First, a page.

That’s just the scene for our heroes to enter as thinly disguised entertainers, do a memorable number before the climactic battle between the good and the evil. We present here a footage of an earlier operation by our band of heroes and heroines.

Intolerance insurance

Markets in everything*

If the Indian government is failing to clamp down on competitive intolerance, the film and insurance industries have devised their own solution:

Politics and public sentiment, Bollywood has learned the hard way, can wind it at the box-office. With community protest increasingly becoming part of the noise accompanying a film release, the industry has decided to hedge its bets. And what better way than buying insurance cover. Most new Bollywood films are insured against everything from bans to terrorism, says producer Punkej Kharbanda, who made the controversial Matrubhoomi (A Nation without Women).

“…producers buy cover on an approximate and not actual budget,” says a trade insider. Apart from traditional cover for cast/key members, props and equipment, raw stock, negatives and extra expenses, a film producer is also protected if a movie is hit by adverse weather or if there is an illness in the family.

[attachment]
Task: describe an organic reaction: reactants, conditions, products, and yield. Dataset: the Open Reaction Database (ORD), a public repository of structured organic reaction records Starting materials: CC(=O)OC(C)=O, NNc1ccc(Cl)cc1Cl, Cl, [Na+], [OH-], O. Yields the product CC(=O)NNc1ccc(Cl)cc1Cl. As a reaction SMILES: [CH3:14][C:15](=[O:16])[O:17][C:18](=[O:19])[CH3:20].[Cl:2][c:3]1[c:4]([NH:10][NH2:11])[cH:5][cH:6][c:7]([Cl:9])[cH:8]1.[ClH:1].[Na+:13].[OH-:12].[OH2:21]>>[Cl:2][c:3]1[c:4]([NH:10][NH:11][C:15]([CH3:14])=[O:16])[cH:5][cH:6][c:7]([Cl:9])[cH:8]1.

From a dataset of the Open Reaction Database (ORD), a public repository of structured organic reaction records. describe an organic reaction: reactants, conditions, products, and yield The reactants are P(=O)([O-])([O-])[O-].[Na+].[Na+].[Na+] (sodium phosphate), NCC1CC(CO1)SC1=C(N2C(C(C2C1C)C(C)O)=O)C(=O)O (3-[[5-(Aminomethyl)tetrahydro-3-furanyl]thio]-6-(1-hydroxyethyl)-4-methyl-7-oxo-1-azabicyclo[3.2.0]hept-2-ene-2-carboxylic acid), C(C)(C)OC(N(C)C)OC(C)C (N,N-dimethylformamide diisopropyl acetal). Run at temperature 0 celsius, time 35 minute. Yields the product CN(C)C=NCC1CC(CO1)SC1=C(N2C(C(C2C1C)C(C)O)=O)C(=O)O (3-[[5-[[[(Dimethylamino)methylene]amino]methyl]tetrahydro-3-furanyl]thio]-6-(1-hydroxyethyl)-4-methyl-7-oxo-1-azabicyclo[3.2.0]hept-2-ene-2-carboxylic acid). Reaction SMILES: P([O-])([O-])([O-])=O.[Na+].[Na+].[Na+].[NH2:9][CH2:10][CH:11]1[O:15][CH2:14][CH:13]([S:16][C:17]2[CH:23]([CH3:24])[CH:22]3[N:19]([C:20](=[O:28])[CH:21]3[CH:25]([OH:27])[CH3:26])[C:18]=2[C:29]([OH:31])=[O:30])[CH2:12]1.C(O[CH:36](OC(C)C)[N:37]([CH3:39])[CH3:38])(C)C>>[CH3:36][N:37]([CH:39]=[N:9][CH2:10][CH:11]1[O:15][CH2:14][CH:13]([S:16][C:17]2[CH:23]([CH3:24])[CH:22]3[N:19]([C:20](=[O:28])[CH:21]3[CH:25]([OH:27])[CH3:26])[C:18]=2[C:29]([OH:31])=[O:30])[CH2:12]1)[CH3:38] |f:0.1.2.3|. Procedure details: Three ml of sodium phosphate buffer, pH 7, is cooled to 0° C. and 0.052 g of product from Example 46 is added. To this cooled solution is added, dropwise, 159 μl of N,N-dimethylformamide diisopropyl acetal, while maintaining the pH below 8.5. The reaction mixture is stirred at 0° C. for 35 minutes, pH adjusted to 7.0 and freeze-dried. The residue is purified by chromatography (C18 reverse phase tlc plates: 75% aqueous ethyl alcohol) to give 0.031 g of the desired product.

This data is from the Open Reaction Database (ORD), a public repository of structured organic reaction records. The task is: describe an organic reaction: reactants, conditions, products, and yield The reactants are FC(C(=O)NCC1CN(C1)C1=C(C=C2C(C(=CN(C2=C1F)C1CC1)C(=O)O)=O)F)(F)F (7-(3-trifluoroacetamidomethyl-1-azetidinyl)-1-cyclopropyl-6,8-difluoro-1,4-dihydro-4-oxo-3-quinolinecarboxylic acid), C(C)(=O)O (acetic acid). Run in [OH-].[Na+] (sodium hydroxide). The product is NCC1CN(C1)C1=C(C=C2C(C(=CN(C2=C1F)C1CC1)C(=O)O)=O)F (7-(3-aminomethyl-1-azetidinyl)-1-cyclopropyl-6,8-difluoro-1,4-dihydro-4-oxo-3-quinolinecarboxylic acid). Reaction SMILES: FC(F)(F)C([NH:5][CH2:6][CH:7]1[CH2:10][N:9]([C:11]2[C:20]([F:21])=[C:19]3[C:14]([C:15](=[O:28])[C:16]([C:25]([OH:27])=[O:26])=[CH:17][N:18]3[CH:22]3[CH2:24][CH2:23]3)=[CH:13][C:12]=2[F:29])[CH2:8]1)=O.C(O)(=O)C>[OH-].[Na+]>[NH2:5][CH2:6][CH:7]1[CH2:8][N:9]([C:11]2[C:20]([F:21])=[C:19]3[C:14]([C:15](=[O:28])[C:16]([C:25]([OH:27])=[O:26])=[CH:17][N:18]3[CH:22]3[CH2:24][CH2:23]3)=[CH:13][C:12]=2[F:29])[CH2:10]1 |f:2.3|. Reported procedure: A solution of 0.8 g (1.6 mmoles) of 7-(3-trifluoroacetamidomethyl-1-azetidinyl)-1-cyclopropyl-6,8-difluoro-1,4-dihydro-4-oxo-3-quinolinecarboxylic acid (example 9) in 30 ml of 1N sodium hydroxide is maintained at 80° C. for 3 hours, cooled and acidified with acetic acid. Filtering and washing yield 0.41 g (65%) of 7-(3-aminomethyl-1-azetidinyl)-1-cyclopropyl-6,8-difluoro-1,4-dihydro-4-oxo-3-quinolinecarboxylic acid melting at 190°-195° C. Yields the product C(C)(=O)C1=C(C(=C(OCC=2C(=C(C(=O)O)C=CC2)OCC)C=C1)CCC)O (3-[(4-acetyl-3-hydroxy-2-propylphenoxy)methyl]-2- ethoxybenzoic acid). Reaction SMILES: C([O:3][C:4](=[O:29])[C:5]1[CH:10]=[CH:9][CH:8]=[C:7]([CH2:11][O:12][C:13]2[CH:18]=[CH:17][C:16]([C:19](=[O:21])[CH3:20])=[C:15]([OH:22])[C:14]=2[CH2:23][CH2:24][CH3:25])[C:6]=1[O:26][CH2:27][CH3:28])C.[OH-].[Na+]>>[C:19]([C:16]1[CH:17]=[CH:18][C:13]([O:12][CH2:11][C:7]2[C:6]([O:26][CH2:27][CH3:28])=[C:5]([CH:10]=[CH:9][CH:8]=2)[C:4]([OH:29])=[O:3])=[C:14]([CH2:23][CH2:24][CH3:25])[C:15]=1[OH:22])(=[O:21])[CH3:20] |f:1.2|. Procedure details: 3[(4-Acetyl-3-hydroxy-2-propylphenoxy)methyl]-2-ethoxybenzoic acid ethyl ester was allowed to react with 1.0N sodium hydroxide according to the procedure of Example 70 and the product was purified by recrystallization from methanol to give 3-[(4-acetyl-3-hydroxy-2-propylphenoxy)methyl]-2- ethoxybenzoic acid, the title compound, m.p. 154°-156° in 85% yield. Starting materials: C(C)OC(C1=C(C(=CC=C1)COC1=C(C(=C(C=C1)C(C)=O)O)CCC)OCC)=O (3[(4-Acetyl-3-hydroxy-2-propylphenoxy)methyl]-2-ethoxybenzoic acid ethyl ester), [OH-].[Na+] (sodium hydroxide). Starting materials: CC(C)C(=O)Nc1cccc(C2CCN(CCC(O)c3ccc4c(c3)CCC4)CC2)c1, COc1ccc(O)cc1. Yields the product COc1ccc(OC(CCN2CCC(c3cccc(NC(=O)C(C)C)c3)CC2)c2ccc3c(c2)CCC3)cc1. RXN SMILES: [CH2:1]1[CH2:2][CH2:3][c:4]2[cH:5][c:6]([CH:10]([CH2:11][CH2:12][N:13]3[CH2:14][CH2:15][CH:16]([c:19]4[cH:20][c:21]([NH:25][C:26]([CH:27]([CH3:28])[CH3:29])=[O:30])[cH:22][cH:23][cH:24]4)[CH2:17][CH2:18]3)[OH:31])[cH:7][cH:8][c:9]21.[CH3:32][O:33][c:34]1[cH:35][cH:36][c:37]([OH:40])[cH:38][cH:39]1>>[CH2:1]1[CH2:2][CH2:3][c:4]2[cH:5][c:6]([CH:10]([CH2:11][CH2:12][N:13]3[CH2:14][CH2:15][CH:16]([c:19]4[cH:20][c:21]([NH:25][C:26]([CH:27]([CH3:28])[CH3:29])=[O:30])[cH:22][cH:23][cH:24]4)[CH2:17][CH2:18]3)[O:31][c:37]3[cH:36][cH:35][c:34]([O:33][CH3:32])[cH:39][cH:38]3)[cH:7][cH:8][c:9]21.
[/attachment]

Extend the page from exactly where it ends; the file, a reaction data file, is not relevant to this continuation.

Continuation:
“Another attractive policy,” says leading Bollywood lawyer Shekhar Menon, “is the Multimedia Liability Insurance (Errors and Omissions) which protects directors from a quiver of legal claims, including those arising from defamation, libel or slander; copyright infringement (such as in the Raakesh Roshan-Ram Sampat Krazzy 4 spat or the Manoj Kumar-Shah Rukh Khan Om Shanti Om encounter); trademark infringement; invasion of privacy, plagiarism; emotion distress; negligence and even imprisonment.” [TOI]

There you go: the insurance markets may now help define the practical limits of freedom of expression.

* With due regards to Tyler Cowen who loves finding markets in everything